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Acne Drug Shown to Treat Early Multiple Sclerosis

Luanne Metz and Wee Yong

Luanne Metz, left, and Wee Yong (James May, University of Calgary)

2 June 2017. A clinical trial in Canada shows a common and inexpensive antibiotic to treat acne can reduce the chance early-stage multiple sclerosis becomes a full-blown disease. Results of the study led by researchers at University of Calgary in Alberta appear in yesterday’s issue of the New England Journal of Medicine (paid subscription required).

A team from the labs of neuroscientists Luanne Metz and V. Wee Yong are seeking more readily available and inexpensive options for treating multiple sclerosis, particularly in the early stages of the disease. Multiple sclerosis is an autoimmune condition where the immune system attacks the central nervous system and damages myelin, the fatty, protective substance around nerve fibers, as well as nerve cells themselves. Scar tissue from the damaged myelin, known as sclerosis, distorts the nerve signals sent to and from the brain and spinal cord, causing symptoms ranging from mild numbness to loss of vision or paralysis.

In this study, Metz, Yong, and colleagues from several institutions in Canada tested the drug minocycline, an antibiotic related to tetracycline for treating bacterial infections and inflammation on the skin, such as acne. The drug has a long history, with research dating back to the 1960s. The researchers became interested in minocycline as a possible multiple sclerosis treatment because of its anti-inflammatory properties, which were confirmed in tests with lab animals and early-stage clinical trials.

In the latest study, the researchers tested minocycline, taken as 100 milligram capsules, for treating multiple sclerosis in its early stages, a condition known as clinically isolated syndrome, where the first episodes of neurological symptoms occur. The late-stage clinical trial recruited 142 participants in Canada, age 18 to 60, with this type of multiple sclerosis. Participants were randomly assigned to take minocycline or a placebo twice a day for up to 2 years, or until full-fledged multiple sclerosis developed.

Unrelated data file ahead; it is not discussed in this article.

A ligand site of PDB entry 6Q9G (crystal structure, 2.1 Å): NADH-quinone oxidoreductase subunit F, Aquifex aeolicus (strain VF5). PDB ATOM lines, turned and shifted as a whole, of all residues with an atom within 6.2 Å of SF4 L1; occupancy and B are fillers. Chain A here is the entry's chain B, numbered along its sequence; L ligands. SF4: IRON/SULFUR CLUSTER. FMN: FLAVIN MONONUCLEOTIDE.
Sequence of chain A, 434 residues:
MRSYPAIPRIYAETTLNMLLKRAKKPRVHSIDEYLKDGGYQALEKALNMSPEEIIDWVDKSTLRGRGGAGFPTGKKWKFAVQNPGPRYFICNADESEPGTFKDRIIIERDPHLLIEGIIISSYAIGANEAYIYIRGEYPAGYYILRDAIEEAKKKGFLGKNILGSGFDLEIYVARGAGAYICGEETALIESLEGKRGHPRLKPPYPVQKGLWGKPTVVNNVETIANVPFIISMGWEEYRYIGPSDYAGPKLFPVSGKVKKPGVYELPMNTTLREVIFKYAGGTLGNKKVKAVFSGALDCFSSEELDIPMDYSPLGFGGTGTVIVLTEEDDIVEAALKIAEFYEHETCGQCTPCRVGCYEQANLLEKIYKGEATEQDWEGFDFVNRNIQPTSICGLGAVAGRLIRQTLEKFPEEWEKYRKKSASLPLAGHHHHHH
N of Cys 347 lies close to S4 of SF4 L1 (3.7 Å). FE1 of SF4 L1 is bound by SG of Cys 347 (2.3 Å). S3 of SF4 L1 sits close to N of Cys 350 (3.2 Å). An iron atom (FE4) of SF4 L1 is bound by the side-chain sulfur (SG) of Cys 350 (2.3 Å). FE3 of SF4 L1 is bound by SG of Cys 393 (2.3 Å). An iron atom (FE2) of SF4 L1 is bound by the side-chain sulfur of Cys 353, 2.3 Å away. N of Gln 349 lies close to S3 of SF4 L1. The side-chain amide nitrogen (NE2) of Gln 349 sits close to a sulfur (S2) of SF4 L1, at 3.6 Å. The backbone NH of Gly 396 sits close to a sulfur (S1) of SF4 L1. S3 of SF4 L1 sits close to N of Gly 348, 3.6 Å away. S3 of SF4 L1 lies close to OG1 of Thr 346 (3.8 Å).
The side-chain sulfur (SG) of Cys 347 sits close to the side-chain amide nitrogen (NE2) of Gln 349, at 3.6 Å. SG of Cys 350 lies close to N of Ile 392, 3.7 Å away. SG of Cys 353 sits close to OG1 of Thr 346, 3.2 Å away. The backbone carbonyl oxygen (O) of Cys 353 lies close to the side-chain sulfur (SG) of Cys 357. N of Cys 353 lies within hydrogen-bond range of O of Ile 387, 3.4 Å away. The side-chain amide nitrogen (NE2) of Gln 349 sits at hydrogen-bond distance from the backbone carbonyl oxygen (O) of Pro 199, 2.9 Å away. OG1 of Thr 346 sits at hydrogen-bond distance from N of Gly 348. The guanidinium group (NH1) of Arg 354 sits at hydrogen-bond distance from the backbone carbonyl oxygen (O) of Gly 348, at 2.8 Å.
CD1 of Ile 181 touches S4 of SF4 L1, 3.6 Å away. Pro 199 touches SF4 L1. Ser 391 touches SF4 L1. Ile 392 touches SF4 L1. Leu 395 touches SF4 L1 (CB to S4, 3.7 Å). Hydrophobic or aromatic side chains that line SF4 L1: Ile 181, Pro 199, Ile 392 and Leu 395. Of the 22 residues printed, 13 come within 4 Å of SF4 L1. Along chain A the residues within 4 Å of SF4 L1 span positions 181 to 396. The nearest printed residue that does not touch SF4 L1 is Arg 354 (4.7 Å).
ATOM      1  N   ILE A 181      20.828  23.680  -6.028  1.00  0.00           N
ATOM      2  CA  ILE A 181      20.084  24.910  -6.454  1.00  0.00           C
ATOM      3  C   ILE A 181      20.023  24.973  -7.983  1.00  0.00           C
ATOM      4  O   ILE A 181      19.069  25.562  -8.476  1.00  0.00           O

The team looked primarily for the progression of the disease in participants, from clinically isolated syndrome to full-scale multiple sclerosis in the first 6 months of treatment. The authors also tracked progress of the disease over 2 years, to determine if any early benefits were maintained, as well as the volume of lesions in the brain from multiple sclerosis.

The results show people with clinically isolated syndrome taking minocycline have a lower risk of progression into full-scale multiple sclerosis. Among participants receiving minocycline, the risk of progressing into multiple sclerosis after 6 months was 33 percent, compared to 61 percent for individuals taking a placebo. After 2 years, however, the risk of progression to multiple sclerosis between minocycline and placebo recipients narrowed to the point where differences were not large enough to be statistically reliable.

Some participants receiving minocycline reported more frequent adverse effects including rash, dizziness, and dental discoloration. More minocycline recipients also dropped out of the study than placebo recipients.

The authors consider results of the trial are encouraging because minocycline offers an oral drug for treating early-stage multiple sclerosis, where only injections were previously available. Another key factor is the drug’s low cost. In Canada, a course of minocycline treatment would cost $600 per year, compared to $20,000 to $40,000 per year for current drugs. In the U.S., say the researchers, multiple sclerosis drugs cost about 3 times as much as in Canada.

“We have not cured MS,” says Yong in a university statement, “but this trial makes future treatment easy and affordable.  It has global impact because there are countries where people with MS cannot be treated because of the very high cost.”

Yong and Metz tell more about the study in the following video.

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